The mud fight between the Democrats, with Hillary Clinton as their presumptive presidential nominee, and the Republicans, nowhere near as united behind Donald Trump, has a number of Americans weighing an alternative choice. No, not the Libertarians’ Gary Johnson or any other potential third-party candidate. They’re considering a much more personal change – of scenery.
In an era when unspeakable violence and government instability have made “refugee” a watchword to much of the outside world, Americans who can afford to flee a candidate whom they morally can’t endorse or who have the option of chasing career or educational opportunities in faraway places with strange-sounding names may find themselves asking just one question: Is this the right fit at the right time?
And if cost of living is a concern, a new compilation of the world’s priciest cities for expats should help narrow the field.
According to Mercer, the consulting firm behind the annual rankings, Hong Kong tops the list, outpricing Luanda, the capital of Angola, where a recent currency collapse has essentially negated a lucrative oil industry. An expat settling down in the Chinese territory will find rents reaching five figures a month and a cup of coffee nearly $8 in U.S. currency (though, at $5, a burger is a relative bargain).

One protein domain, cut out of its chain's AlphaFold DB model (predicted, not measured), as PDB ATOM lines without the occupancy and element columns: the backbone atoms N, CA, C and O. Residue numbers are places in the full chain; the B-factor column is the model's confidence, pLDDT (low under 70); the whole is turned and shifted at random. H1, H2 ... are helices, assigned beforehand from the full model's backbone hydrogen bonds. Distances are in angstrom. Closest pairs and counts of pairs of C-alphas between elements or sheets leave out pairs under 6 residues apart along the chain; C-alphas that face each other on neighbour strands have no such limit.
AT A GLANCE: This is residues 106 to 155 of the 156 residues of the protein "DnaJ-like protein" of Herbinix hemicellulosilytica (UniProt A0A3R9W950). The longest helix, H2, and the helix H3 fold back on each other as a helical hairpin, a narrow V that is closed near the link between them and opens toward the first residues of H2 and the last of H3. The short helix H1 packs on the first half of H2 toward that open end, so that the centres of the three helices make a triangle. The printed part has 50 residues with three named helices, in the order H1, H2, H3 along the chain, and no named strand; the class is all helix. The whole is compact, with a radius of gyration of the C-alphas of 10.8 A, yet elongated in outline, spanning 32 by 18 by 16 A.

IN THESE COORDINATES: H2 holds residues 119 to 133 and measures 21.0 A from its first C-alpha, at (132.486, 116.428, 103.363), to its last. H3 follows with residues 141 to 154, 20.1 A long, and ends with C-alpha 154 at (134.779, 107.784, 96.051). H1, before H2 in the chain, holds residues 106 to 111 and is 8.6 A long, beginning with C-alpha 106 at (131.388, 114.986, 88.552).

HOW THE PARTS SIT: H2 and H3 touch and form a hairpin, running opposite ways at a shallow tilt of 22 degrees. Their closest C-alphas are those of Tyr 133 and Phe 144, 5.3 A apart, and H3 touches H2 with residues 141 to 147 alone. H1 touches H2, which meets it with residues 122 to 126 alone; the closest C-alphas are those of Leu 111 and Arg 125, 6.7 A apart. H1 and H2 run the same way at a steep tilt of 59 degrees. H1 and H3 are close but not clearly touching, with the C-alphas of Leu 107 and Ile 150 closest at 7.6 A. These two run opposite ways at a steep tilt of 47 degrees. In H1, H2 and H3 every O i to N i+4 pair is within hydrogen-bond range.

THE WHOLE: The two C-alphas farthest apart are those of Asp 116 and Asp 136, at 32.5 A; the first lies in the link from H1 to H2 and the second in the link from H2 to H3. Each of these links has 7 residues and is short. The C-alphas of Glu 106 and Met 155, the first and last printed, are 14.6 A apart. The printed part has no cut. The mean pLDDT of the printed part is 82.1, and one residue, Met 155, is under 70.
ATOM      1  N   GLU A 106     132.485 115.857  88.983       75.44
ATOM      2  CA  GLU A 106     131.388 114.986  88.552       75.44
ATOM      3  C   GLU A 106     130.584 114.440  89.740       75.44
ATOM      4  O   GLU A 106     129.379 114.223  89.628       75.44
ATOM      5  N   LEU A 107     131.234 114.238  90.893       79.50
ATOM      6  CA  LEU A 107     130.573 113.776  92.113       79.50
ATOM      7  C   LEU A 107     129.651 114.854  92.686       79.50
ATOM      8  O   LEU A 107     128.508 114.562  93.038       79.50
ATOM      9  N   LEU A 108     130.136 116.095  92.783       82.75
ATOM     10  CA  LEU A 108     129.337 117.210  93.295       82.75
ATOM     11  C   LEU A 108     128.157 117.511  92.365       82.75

Zurich, Singapore and Tokyo, respectively, round out the top five, and half of the top 10 are in Asia, which continues to attract businesses looking to invest in emerging markets.
The inclusion of two other African capitals -- Kinshasa in the Democratic Republic of the Congo at No. 6 and Chad’s N’Djamena, known as Fort-Lamy during the French colonial occupation, at No. 9 -- may indicate similar investment in growing economies despite the jihadist threat increasingly stalking Central Africa. It should be noted, though, that the continent includes two cities -- Windhoek, the capital of Namibia, and South Africa’s Cape Town -- listed as among the least expensive for expats.
London, traditionally pricey for Brits and non-Brits alike, fell five spots to No. 17, setting up the cognitive dissonance of the United Kingdom’s most populous and celebrated city being more affordable than Luanda, a former Portuguese colonial stronghold.
At any rate, any American would-be expat who finds many of the listed locales tempting but too expensive to seriously consider might do well to heed the siren call of Nova Scotia’s Cape Breton Island, which has extended a welcome to any of its southern neighbors in the event of a Trump electoral victory. Those willing to give small-island life a try won’t find the glamour of Hong Kong there but just might find a home, for it’s one of the least expensive places in Canada to buy a house.